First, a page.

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Any bee keepers in the house?

Discussion in 'Homeowner Helper Forum' started by JTM, Nov 5, 2018.

  1. JTM

    JTM ArboristSite Guru

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    Don’t know if this is the correct forum or not. I have an old Catawba tree that has had a hive for at least 10 years probably more. I don’t want to disturb the bees but the problem is that the tree needs to come down, it is rotting at its base. So when it comes down I need to relocate the bees so they don’t decide to relocate in my house which is the next closest structure. I want to do it this winter so they won’t be too wound up. Any thoughts, advice, or suggestions? Thanks.
     
  2. diezelsmoke

    diezelsmoke ArboristSite Operative

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    I would cut the tree down as far as you can and leave the section/trunk up, it would probably stand a few more years. I would also keep a couple boxes next to the tree with lemon grass oil inside the box to harvest extra colonies. These are the types of colonies that they suggest now harvesting as they have way better results in living.
     
  3. JTM

    JTM ArboristSite Guru

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    C7D2DC69-799C-490F-8D1A-0C63F0149D6F.jpeg
    This is the tree in the foreground. I don’t want to take off any more than I already have. The bees go in very near the top center leader. I’ll see if I can get some boxes. I would let it go on it’s own but it can hit the house.
     
  4. diezelsmoke

    diezelsmoke ArboristSite Operative

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    Cut off similar or a little higher as marked, that way the branches left may keep the tree living yet. If you can keep it living it will last a long time yet.
    Pix not very good but you get the idea.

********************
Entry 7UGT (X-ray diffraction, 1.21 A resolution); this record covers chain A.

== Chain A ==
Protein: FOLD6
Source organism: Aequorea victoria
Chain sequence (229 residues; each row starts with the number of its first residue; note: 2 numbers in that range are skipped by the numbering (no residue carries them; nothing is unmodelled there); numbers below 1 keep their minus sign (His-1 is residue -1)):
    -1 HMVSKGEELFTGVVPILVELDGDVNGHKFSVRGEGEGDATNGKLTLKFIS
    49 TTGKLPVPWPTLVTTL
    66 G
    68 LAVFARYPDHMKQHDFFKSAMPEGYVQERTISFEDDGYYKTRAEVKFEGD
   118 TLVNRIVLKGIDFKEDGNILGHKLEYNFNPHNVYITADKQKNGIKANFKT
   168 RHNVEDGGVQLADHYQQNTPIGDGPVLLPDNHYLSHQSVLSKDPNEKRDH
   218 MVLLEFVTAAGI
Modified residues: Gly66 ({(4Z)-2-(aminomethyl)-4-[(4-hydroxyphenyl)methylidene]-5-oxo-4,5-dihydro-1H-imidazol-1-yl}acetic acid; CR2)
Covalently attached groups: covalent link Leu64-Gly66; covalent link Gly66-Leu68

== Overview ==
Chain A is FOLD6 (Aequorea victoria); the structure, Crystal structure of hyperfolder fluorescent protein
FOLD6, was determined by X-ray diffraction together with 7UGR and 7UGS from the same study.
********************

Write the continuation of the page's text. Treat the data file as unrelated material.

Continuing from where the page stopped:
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  5. JTM

    JTM ArboristSite Guru

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    10-4, I’ll give it a go. I’m very fortunate to have those bees. Don’t want to lose them.
     
  6. Ted Jenkins

    Ted Jenkins Firewood by TJ

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    When I was a kid my grandpa would move bees around all the time. Are you sure you have honey bees or? He would put a fresh box where he wanted the hive to be then he would stock it with plenty of food. Some times he would build a smoky fire then take hand fulls and put them into the new nest. Me I have been fighting yellow jackets for a couple of months. Have tried most every thing. Now am starting to have success with some old fashioned traps. Thanks
     
  7. JTM

    JTM ArboristSite Guru

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    Yes, they are honey bees.
     
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  8. Little Al

    Little Al Addicted to ArboristSite

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    If you don't tend them what happens with "queen " reproduction /swarming where do the new colonies go ?Smoking them will calm things if you're working on the tree
     
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  9. farmer steve

    farmer steve outstanding in my field, 5150

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    Here is a link to a bunch of information where you might someone in your area that can help. Click the swarm removal list on the left sidebar. looks like they are listed by county/location.
    https://www.alabamabeekeepers.com/
     
  10. JTM

    JTM ArboristSite Guru

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    I may know a little about bees. I used to haul bee hives between orange groves forty years ago. I want to keep them on my property. I have a beekeeper about a mile down the road. His position was to let’em alone. If I involve him then he’ll want the bees. I’ll probably trim up the tree a bit more.
     
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  11. 2412

    2412 ArboristSite Member

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    Don’t mess with them this time of year. Wait till spring.
     

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